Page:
Hello mexican from Reynosa, It’s widely known that te crisis originates from the top tier of Pemex circles as they don’t give a crap about the company since they gain hundreds of thousands if not millions per week due to their corruption , and also the american influence behind the scenes is to strong as its widely known they’ve have had plans since the 1960’s especially after NAFTA came along and other factors. Lastly as for the robbing , most mexicans know the army did their best to avoid problems as the thieves threw rocks at them and such , and cartels are mainly armed by foreigners (Guess who arma them the most) as they are also used to pressure mexico into certain policíes.

    • Pave Way IV

      Pemex was sent into a engineered financial death spiral just like just like PDVSA. You don’t fix a corrupt giant like Pemex by loaning it more money when it burns through the previous loan without fixing anything or holding anyone accountable for anything. The only ones making money off of Pemex are the banks. Eventually, once the company is in shambles, it will be privatized for pennies on the dollar. International oil companies will pay billions for the pieces, and all that money will go towards debt. The Mexican people won’t see a peso – in fact, they’ll be stuck with some of its debt.

      Pemex owes $100 billion today, its debt has been downgraded to near junk status, and needs to continue borrowing every year in the foreseeable future just to keep operating. The Mexican state’s austerity program generates money that is sent to Pemex to waste. It’s pensions are underfunded and the little people workers will eventually be screwed. There is always grand plans every election to un-corrupt it, manage it properly and rebuild its infrastructure. Three decades now? And just like PDVSA, that will NEVER happen. Nobody can afford it. And it’s too big, too corrupt, too profitable for company/government thieves.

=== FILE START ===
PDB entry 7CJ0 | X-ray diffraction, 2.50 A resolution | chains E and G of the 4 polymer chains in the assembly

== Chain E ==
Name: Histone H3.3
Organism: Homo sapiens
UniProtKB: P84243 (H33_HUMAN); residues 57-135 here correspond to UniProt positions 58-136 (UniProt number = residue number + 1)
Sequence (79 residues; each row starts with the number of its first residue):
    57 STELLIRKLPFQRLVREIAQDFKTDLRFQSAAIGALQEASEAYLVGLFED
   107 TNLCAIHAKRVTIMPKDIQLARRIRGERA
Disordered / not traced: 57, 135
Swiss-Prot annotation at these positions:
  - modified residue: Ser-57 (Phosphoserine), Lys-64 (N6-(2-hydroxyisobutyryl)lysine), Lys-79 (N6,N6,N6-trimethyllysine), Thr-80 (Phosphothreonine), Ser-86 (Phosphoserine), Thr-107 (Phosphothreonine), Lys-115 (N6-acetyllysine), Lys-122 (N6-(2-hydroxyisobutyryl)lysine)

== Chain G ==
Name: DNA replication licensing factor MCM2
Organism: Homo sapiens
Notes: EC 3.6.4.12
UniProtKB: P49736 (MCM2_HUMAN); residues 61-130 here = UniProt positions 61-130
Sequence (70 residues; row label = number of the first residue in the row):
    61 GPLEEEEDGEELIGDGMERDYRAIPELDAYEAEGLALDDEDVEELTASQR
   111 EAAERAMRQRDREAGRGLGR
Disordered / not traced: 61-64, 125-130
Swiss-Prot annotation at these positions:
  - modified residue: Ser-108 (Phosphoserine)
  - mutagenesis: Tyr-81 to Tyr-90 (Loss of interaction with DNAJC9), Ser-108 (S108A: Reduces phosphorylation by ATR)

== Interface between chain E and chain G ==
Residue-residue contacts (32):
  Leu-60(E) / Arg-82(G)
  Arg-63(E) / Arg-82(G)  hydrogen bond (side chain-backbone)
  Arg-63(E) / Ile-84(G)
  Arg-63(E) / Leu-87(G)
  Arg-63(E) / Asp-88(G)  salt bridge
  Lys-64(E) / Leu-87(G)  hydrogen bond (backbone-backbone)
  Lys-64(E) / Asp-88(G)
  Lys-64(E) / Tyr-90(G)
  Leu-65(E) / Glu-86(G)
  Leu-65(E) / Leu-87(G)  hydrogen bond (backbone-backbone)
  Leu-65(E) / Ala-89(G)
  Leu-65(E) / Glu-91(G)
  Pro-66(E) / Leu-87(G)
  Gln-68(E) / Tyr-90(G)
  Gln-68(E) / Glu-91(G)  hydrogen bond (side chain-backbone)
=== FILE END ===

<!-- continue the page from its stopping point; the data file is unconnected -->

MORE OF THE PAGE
That’s what happens when the government thinks that IT is the rightful owner of the country’s resources – to mis-manage, asset-strip and milk as they see fit. Organized crime always joins the party, too.

  • Alejandro Bonifacio

    A mexican from Zacatecas, old news there are More than 100 dead, the narco cártels have done this many years ago (the so called “z’s” did so much damage to the nation), the goverment appears not to want any fighting against the cártels which have stolen these resources and there is no any judicial action against the top members of Pemex who made everything to make rich themselfs thanks to their own corruption